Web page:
Staff blow whistle on healthcare at prison
Local democracy reporter HEALTHCARE staff at HMP Frankland were so concerned about the care of prisoners that they blew the whistle to the authorities.
And Care Quality Commission (CQC) inspectors found healthcare at the high security jail was not well managed and patients were not involved in making decisions about their care and treatment.
The prison, near the village of Brasside in County Durham, counts serial killers, rapists, murderers and terroists among its list of inmates. It’s now so notorious that it’s dubbed “Monster Mansion”.
G4S provides healthcare at the prison and CQC inspectors found risks to patients were not adequately assessed by staff. Inspectors said in a report: “Managers did not demonstrate they had the experience, capability and skills to deliver a high-quality and sustainable healthcare service. They did not always work effectively with front-line staff to provide consistent leadership.”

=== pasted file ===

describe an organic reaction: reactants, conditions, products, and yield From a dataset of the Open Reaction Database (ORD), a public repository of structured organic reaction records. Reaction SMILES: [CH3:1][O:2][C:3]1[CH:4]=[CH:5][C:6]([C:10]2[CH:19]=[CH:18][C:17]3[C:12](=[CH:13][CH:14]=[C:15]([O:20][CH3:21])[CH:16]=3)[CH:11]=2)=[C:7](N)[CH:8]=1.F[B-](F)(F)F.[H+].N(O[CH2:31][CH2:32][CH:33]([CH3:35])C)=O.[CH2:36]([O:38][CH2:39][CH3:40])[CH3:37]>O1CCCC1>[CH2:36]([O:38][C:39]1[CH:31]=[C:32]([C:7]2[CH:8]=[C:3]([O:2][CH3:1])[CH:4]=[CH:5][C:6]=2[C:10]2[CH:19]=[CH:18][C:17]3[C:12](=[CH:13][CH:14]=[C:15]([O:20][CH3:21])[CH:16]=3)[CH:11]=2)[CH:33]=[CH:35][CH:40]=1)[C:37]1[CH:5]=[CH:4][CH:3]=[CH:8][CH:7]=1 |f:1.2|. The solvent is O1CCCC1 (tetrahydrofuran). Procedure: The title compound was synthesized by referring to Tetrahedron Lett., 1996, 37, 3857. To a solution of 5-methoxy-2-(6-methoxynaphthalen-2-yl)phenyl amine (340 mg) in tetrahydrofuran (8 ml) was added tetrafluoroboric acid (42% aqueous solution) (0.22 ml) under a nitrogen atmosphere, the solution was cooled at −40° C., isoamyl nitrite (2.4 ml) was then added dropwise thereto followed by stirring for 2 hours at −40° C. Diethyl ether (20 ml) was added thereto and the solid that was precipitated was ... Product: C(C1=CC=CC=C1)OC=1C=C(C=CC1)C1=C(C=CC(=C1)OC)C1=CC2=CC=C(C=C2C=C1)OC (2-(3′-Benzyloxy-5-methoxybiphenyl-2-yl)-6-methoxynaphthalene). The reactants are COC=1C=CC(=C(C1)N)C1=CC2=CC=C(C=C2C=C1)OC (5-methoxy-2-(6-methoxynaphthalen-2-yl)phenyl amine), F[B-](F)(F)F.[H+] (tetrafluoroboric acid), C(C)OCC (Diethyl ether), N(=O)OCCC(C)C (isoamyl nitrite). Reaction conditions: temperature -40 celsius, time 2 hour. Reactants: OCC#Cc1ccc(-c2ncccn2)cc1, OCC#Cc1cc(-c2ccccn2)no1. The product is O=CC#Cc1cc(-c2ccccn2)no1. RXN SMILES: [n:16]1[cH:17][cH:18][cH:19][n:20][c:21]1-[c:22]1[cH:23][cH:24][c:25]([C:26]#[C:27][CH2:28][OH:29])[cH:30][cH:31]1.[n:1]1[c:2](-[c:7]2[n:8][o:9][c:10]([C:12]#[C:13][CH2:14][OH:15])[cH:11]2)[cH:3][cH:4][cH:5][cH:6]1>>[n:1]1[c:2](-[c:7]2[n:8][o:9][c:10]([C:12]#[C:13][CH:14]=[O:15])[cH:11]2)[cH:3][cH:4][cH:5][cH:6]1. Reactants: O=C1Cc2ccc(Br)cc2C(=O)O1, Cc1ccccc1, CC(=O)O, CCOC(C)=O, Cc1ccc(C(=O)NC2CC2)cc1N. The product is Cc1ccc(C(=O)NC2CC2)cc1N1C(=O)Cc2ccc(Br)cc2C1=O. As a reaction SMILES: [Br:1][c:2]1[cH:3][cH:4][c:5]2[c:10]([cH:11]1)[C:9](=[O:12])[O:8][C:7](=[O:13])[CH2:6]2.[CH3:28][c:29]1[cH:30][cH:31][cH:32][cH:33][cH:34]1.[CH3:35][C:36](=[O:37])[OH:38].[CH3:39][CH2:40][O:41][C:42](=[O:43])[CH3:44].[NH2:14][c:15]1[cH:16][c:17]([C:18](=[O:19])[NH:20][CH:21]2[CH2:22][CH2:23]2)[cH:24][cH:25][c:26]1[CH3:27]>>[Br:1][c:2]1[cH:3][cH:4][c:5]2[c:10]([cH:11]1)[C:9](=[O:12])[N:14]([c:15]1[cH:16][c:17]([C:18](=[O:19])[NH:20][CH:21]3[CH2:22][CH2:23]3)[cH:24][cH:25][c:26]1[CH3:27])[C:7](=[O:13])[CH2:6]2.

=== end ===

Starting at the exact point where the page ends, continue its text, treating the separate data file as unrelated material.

The inspectors found the service was short staffed, with seven vacancies in the team when they visited the jail in May.
They also found there were sometimes delays in getting stocks of medical supplies into the prison due to security arrangements, and policies around prisoners holding medicines for themselves weren’t always followed.
The CQC told G4S to improve the governance and management of the service and to involve prisoners more in decision-making about their care.
Sue Clements, G4S’ health services North East prisons director, said: “G4S Health Services delivers quality healthcare in centres and establishments across the UK and inspectors found that our staff at HMP Frankland treat patients with kindness, respect and compassion.
“We take the concerns raised around recording and monitoring practices very seriously and have taken prompt actions to ensure that we are compliant with those requirements, including bringing in a new head of healthcare with over 20 years’ experience.”